5 ways to get more fibre
Most people would be able to answer carbohydrate, protein, fat and vitamins if they were asked to list the nutrients in our food. But fibre is also an important nutrient that often is forgotten and therefore is one that we don’t tend to get enough of. (1) Adults need around 25-30g of a variety of fibres each day for good health. (2) Luckily the different types of fibre are found in a wide range of wholefoods, so eating a varied diet will be your best bet for obtaining the whole body health benefits of fibre, such as reducing the risk of certain types of cancers and diabetes, protecting heart health and optimising bowel and gut health. (3)
Let’s look at the different types of fibre found in food and five ways to get more fibre in your diet each day.
What are the different types of fibre found in food?
Soluble fibre gets its name because it dissolves and thickens into a gel when it comes in contact with water. This means that food moves through the digestive system slower, which can help to lower cholesterol and help regulate blood glucose levels. (3) Soluble fibre is found in the fleshy parts of fruit and vegetables, seeds, nuts, lentils, oats, barley, psyllium, lentils and legumes.
You might know insoluble fibre better by the name ‘roughage’. It is generally resistant to fermentation in the large intestine and helps bulk up and soften stools thereby assisting with regular bowel movements. (3) Insoluble fibre is found in the skins and seeds of fruit and vegetables, quinoa, wholegrains, millet and brown rice, as well as foods made with high-fibre ingredients such as cereals and wholemeal/wholegrain breads.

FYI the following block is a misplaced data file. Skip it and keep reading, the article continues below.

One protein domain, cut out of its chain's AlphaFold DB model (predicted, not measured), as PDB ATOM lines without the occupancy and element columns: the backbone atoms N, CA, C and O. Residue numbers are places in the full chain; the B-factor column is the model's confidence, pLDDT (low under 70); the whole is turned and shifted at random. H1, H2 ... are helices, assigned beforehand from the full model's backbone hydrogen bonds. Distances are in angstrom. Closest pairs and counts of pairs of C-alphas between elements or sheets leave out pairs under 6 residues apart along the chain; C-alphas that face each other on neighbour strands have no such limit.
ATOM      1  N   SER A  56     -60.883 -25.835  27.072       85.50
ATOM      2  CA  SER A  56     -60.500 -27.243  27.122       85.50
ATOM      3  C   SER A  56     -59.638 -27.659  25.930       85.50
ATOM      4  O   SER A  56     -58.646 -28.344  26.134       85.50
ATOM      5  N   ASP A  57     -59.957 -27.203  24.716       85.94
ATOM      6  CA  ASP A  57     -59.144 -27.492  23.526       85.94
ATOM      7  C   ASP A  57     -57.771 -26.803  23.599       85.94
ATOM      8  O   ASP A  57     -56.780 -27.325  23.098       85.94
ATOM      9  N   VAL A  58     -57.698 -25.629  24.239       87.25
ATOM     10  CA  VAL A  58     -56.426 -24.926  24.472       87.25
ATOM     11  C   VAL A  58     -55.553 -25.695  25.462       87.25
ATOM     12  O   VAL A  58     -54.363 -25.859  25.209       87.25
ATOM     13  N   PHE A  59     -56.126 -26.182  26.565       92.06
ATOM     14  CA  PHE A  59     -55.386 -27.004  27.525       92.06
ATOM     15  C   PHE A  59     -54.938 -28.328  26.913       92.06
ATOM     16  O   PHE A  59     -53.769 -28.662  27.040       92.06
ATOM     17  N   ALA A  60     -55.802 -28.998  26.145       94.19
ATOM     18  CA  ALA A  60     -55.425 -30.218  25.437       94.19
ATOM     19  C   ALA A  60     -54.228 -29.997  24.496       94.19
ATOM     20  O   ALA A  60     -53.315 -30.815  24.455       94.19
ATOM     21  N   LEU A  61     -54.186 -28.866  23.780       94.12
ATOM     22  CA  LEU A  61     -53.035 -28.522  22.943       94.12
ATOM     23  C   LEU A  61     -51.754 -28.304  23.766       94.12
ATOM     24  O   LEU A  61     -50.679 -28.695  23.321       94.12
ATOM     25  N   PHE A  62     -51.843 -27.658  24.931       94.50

Firm bananas, wholegrains, legumes all contain resistant starch. When rice, potatoes and pasta have been cooked and cooled, they also create resistant starch. Resistant starch is the name given to fibre that is not digested in the small intestine but travels into the large intestine where it is fermented by good bacteria which help keeps the large intestine healthy and may protect against bowel cancer. (3) This video from the CSIRO provides a great visual on how resistant starch benefits our gut microbiome and protect against cancer.
How to get more fibre from wholefoods
Fruit is a source of fibre, just make sure you eat the skins on fruit (where appropriate of course – no one likes eating banana skin!) to get the insoluble fibre along with the soluble fibre of the flesh.
If fruit contains fibre, then it is not surprising that vegetables are also great sources of fibre. Depending on the type of vegetable and how it has been cooked, vegetables contain soluble and insoluble fibre as well as resistant starch. Again, leaving the skins on veggies is a great way to boost the amount of fibre eaten.
Grains generally contain insoluble fibre and resistant starch and include wheat, oats, rice, corn, barley, sorghum, rye, millet, spelt, freekeh, farro, kamut, amaranth, buckwheat and quinoa.